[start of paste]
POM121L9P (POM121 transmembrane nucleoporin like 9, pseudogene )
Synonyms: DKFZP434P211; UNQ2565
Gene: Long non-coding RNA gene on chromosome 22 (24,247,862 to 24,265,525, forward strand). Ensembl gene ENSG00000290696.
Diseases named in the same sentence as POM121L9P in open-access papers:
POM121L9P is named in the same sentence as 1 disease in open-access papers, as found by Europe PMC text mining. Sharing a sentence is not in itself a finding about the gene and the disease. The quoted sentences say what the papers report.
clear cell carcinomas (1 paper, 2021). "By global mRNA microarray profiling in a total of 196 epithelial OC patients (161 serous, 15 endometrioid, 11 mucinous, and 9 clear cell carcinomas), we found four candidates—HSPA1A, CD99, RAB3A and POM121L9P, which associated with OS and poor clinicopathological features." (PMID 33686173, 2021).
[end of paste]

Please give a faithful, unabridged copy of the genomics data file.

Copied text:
POM121L9P (POM121 transmembrane nucleoporin like 9, pseudogene )
Synonyms: DKFZP434P211; UNQ2565
Gene: Long non-coding RNA gene on chromosome 22 (24,247,862 to 24,265,525, forward strand). Ensembl gene ENSG00000290696.
Diseases named in the same sentence as POM121L9P in open-access papers:
POM121L9P is named in the same sentence as 1 disease in open-access papers, as found by Europe PMC text mining. Sharing a sentence is not in itself a finding about the gene and the disease. The quoted sentences say what the papers report.
clear cell carcinomas (1 paper, 2021). "By global mRNA microarray profiling in a total of 196 epithelial OC patients (161 serous, 15 endometrioid, 11 mucinous, and 9 clear cell carcinomas), we found four candidates—HSPA1A, CD99, RAB3A and POM121L9P, which associated with OS and poor clinicopathological features." (PMID 33686173, 2021).